The average age of a deceased homeless person was 49.4 years, Crosby said.

“We ‘never say never’ when it comes to homicide, we always keep an open mind regarding information that comes our way, but thus far there is no consistent pattern to suggest a serial killer is afoot or that transients are dying in unusual ways or numbers,” Crosby said.

Alcohol and drug abuse have played a part in many of the transient deaths and in some cases outright caused the deaths, Crosby said.

“It’s also worthy to note that even among those with homes, I found many decedents had chronic health problems brought on or exacerbated by substance and alcohol abuse,” Crosby said.

“Living or being outdoors for extended periods of time coupled with substance / alcohol abuse can become a life-threatening combination,” Crosby said.

There have been 238 death investigations in Petaluma between January 2010 and October this year. Homeless people were involved in 8 percent of the death investigations.

The percentage of homeless deaths ranged between 7.1 percent in January 2010 and 13.6 percent this year so far, according to figures supplied by Crosby.

Homeless people were nearly three times as likely to die by suicide, and the homeless accounted for four of the 21 suicides, all by hanging, since January 2010, Crosby said.

Petaluma had three firearm-related homicides and two vehicular manslaughters since January 2010.

Coalition Of Residents Plan To Draft Initiative To Limit Home-Sharing Platforms

A crowd of people gathered outside Airbnb headquarters in San Francisco’s South of Market neighborhood Monday morning to announce their plans to draft an initiative that would require the home-sharing platform to pay alleged back-taxes owed to the city and create regulations limiting the number of nights a residence can be offered as a short-term rental.

A coalition comprised of citizens and community groups stood outside the Airbnb offices Monday morning armed with signs.

The members of the coalition yelled into the megaphone, demanding the company, which matches people looking for a place to crash to those with an extra room or extra house, to pay the more than $25 million in back taxes allegedly owed to the city of San Francisco dating back to 2012.

The coalition, whose members maintain that they are fighting for affordable housing in the city, also proposed additional regulations for short-term residential rentals, which it plans to submit to voters in the November 2015 election.

Monday’s announcement of the draft ballot initiative comes less than a month after San Francisco Mayor Ed Lee signed the Board of Supervisors-approved Short-Term Residential Rentals Ordinance.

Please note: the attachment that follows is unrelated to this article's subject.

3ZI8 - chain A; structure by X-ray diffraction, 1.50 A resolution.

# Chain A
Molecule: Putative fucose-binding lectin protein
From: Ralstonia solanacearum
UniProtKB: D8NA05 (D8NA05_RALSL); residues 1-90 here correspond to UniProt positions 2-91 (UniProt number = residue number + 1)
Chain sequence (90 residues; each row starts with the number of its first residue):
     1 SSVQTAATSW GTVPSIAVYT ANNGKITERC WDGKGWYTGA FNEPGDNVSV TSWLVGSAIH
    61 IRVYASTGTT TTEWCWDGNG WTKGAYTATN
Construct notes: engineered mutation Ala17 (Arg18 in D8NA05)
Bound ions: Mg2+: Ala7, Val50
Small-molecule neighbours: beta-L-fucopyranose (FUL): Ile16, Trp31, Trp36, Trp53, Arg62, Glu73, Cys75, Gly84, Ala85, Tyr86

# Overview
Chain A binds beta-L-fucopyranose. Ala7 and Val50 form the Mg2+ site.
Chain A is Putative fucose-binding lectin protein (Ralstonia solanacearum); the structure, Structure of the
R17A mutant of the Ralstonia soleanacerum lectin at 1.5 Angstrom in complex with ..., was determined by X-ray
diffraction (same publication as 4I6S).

The ordinance created procedures for users of home-sharing platforms such as Airbnb and Vacation Rentals By Owner, also known as VRBO, to use a registry administered by the Planning Department to track short-term residential rentals and to pay an application fee for the registry.

San Francisco Board of Supervisors President David Chiu, the chief sponsor of the ordinance, said the legislation “protects our housing from hotel conversion” while still allowing residents who live in their homes for at least three-quarters of the year and have liability insurance to rent out property on a limited basis to help supplement their housing costs.

But members of the coalition who are drafting the new initiative said Monday that the ordinance passed last month doesn’t do enough to protect San Franciscans who are struggling to afford the city’s high cost of living.

Douglas Engmann, former member of the San Francisco Planning Commission and the current president of Engmann Options Inc., a San Francisco private investment, securities consulting and real estate firm, is among the members of the coalition who said that enforcement of the new ordinance is near-impossible because the San Francisco Planning Department wasn’t given the resources to enforce the legislation.

Air District Issues Second ‘Winter Spare The Air Day’ For Tuesday

Bay Area residents will be banned from burning firewood and other solid fuels during the Bay Area Air Quality Management District’s second Spare the Air alert of the season today.

During the 24-hour “Winter Spare the Air Alert,” residents throughout the region will be barred from using fireplaces, woodstoves, outdoor fire pits or other wood-burning devices as stagnant weather conditions are expected to cause unhealthy levels of air pollution.

Air district officials say that wood smoke, like cigarette smoke, contain carcinogenic substances that make the air hazardous to breathe.

“Wood smoke is a serious public health problem for residents of the Bay Area,” air district executive officer Jack Broadbent said in a prepared statement.

“One fireplace burning in a neighborhood is like one person smoking on an airplane — everyone is impacted,” he said.

Anyone caught violating a Spare the Air alert for the first time will be given the choice of taking a wood smoke awareness class in lieu of a $100 fine.

Second-time offenders will receive a $500 ticket, and subsequent ticket amounts will be higher.

The public is asked to check before burning during the Winter Spare the Air season, from Nov. 1 to Feb. 28.

The daily burn status can be found at, at or by calling the air district’s hotline at (877)-4-NO-BURN.

The public is also encouraged to sign up for AirAlerts at or phone alerts at (800) 430-1515 or to download Spare the Air iPhone or Android apps.

Police Investigate Death Of Homeless Man In FiDi As Suspicious

San Francisco police said the death of a man whose body was located in an alley in San Francisco’s Financial District on Monday morning in being investigated as foul play.

San Francisco police spokesman Albie Esparza said the department’s homicide unit is investigating the death as suspicious, did not say what injuries the man suffered.

San Francisco fire spokeswoman Mindy Talmadge said a 911 call came in from someone who unsuccessfully attempted to rouse a man in an alley tucked behind buildings near the intersection of Montgomery and Sutter streets shortly before 7:30 a.m.

Emergency crews arrived at Trinity Place near Hardie Place where the man’s body was located and declared him deceased, Talmadge said.

She said the man appears to have been a homeless individual and that the cause of his death was not immediately known.